Last year, a shooting at Marjory Stoneman Douglas High School in Parkland, Florida, which resulted in 17 deaths, shocked America and ignited a movement against gun violence in the United States. The shooting also sparked debates on how to prevent school shootings and improve security in schools. While many advocated gun control, another prominent suggestion in these debates was to arm teachers. Despite opposition from Parkland survivors, the Florida Senate has recently approved a bill that would permit teachers to carry guns in school.
The main argument for arming teachers is that teachers will be able to respond to a threat and defend themselves and their students immediately rather than having to wait for police. Because school shootings do not usually last long, taking action in the first moments of a shooting can be vital. Some also point out that some schools in more rural areas may not be located near law enforcement and would require a faster response. While these are valid points and school shootings are an urgent matter, I do not believe that allowing teachers to be armed is a viable solution.
Arming teachers can be seen as creating a line of defense in schools, but it also creates an environment with more guns. Having teachers carry guns does not necessarily create a safer environment. In fact, it only brings guns closer to the students and could potentially give students easier access to guns in school. If students are aware that their teacher possesses a gun in the classroom, there is a risk of the weapon being stolen by a student. Placing more guns in school and closer to students may create a more unsafe and uneasy environment for students.
Furthermore, although teachers would have to pass psychological examinations and complete a required amount of training before carrying a gun in school, teachers are still not an equivalent to a security guard or law enforcement, and acting as an armed guard is certainly not a part of their job description. They are not trained to act in situations such as a shooting, even if they know how to use a gun.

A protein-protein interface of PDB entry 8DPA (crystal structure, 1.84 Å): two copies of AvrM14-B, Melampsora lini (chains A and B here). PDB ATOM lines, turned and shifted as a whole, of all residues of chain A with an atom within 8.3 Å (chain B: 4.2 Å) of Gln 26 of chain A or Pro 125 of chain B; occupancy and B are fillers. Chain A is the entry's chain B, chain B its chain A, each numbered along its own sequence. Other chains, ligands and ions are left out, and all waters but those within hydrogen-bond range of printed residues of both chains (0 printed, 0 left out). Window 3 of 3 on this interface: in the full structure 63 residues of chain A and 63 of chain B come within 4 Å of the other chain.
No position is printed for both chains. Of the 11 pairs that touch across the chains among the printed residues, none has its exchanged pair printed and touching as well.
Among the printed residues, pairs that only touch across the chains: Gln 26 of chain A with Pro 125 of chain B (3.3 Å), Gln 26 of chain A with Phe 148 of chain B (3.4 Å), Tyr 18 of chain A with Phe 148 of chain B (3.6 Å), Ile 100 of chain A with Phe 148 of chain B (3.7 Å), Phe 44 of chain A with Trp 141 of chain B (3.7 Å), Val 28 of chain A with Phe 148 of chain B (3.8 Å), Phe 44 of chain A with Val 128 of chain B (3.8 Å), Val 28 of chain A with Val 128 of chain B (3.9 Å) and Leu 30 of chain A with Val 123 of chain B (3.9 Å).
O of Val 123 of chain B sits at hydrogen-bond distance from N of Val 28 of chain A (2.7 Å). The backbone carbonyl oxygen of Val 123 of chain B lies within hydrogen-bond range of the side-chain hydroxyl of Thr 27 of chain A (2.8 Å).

Arming teachers is also only a defensive measure. Its goal is to decrease the number of casualties in a shooting, but this measure does not keep an active shooter from choosing and being able to walk into a school with the intent to harm others. Gun violence is not only an issue of defense. Giving teachers guns does not resolve the issue of the frequency of school shootings in the United States. It is a defensive measure, but it will not be enough to prevent gun violence. While security is important, it is also important to find a solution that will prevent a shooter from being able to commit an act of violence in the first place.
Arming teachers does not provide a solution to gun violence in schools. It is only a measure taken in hopes of lessening the casualty rate once a shooter has already been able to find a weapon and enter the school.
While this bill still needs the House vote in order to take effect, the fact that it has been approved at any level should be called into question. The bill does contain other security measures for schools, but the possibility of teachers carrying guns does not promote a safe school environment. More guns is not a solution, nor does it address the actual core issue of gun violence in the United States.